In one case, an inmate in a Texas prison (Reichard The Horrifying Truth of Life in Solitary Confinement), was placed into solitary confinement and removed from the general prison population for attempted suicide in 2005. Despite being diagnosed for bipolar disorder, he was still forced into solitary confinement “where self-harm is eight times more likely and suicide five time more frequent than in the general prison population” (Reichard The Horrifying Truth of Life in Solitary Confinement). It does not make sense that the Texas prison had placed him in solitary confinement with his conditions known to them. The horrible conditions of solitary confinement remains an unaddressed issue that is presently getting worse.
A report by the American Civil Liberties Union of Texas states that there are more than 6,500 Texas prisoners, some of which with preexisting mental health issues, are living within solitary confinement cells. Also, a study conducted by the American Psychological Association states that being “deprived of normal human interaction, many prisoners reportedly suffer from mental health problems including anxiety, panic, insomnia, paranoia, aggression and depression.(Weir Alone, in ‘the hole’).” Despite these facts, more and more inmates are being put into the special housing unit and being isolated from interactions with any other humans.
The prison system at Eastern State Penitentiary was completely discontinued in 1913 due to the practical need to house more prisoners. Solitary confinement, originally developed as a sort of rehabilitation and repentance, is being used in prisons all over the country in order to punish and control inmates. This method of punishment is being adopted by more prisons and the length of time that prisoners are being forced to stay in isolation has only increased. Despite the controversy surrounding solitary confinement, there have been no advancements to advocate for prisoner’s rights in these conditions. Originating from the isolation in Eastern State Penitentiary, the current day solitary confinement has only increased its terrible effects on inmates.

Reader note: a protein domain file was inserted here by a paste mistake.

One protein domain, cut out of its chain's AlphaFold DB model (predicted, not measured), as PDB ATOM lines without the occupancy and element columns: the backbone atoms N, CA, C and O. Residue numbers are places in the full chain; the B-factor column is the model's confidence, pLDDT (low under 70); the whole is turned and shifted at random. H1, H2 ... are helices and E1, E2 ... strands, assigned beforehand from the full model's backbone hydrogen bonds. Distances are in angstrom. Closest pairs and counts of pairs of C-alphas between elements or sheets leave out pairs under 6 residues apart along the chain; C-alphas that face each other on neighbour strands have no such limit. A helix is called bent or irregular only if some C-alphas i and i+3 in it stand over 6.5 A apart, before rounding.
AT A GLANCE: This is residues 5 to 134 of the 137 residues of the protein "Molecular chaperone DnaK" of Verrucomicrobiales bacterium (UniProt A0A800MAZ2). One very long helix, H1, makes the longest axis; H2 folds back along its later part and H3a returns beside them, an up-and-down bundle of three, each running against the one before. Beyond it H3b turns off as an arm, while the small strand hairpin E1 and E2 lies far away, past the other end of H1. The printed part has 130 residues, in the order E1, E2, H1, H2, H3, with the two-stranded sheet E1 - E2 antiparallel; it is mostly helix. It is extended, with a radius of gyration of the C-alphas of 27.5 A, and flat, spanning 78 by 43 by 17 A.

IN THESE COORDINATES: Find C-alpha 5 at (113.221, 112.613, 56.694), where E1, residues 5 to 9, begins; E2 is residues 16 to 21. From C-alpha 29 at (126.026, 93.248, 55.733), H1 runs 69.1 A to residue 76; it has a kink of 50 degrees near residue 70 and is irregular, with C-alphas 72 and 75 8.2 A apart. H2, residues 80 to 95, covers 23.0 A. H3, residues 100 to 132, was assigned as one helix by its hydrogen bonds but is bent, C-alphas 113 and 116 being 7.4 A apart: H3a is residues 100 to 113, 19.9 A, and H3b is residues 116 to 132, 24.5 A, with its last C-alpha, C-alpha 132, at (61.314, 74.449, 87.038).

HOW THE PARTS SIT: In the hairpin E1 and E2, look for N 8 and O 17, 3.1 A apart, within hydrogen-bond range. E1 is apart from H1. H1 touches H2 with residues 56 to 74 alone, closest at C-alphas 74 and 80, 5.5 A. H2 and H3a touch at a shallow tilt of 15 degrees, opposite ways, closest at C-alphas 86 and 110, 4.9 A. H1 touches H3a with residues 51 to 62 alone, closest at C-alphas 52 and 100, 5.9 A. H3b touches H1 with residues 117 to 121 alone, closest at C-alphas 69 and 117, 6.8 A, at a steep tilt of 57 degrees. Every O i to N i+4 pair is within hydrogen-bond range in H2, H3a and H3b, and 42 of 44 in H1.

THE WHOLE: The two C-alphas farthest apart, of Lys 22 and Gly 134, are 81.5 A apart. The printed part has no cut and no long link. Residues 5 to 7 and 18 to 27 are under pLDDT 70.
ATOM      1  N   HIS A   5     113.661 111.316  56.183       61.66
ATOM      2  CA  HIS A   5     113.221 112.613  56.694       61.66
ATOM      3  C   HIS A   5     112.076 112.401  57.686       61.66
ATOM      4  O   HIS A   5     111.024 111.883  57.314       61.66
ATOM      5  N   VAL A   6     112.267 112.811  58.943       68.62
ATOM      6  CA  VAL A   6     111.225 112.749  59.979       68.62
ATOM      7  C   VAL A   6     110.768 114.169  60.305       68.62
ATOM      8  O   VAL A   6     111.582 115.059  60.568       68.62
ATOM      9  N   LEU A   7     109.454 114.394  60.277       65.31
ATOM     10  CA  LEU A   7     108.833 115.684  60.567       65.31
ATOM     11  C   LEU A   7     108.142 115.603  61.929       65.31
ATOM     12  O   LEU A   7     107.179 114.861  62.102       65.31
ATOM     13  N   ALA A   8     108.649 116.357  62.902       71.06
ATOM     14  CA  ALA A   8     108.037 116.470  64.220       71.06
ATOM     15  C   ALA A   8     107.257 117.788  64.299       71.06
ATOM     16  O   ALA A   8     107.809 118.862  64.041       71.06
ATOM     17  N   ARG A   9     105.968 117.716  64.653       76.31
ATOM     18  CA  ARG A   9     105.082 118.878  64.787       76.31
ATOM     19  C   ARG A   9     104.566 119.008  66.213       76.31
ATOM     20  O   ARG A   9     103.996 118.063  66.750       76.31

Biggs, Brooke Shelby, Photo By Adam Shemper, Jennifer Gonnerman, William D. Hartung, Jenny Luna, and Tom Philpott. "Solitary Confinement: A Brief History." Mother Jones. N.p., n.d. Web. 30 Oct. 2016.
"Eastern State Penitentiary." General Overview. N.p., n.d. Web. 30 Oct. 2016.
Grassian, Stuart. "Psychopathological Effects of Solitary Confinement." The American Journal of Psychiatry. N.p., n.d. Web. 30 Oct. 2016.
Reichard, Raquel. "The Horrifying Truth of Life in Solitary Confinement, From People Who Lived It." Mic. N.p., 25 Oct. 2015. Web. 30 Oct. 2016.
Sullivan, Laura. "Timeline: Solitary Confinement in U.S. Prisons." NPR. NPR, n.d. Web. 30 Oct. 2016.
Weir, Kirsten. "Alone, in ‘the Hole’." American Psychological Association. N.p., n.d. Web. 30 Oct. 2016.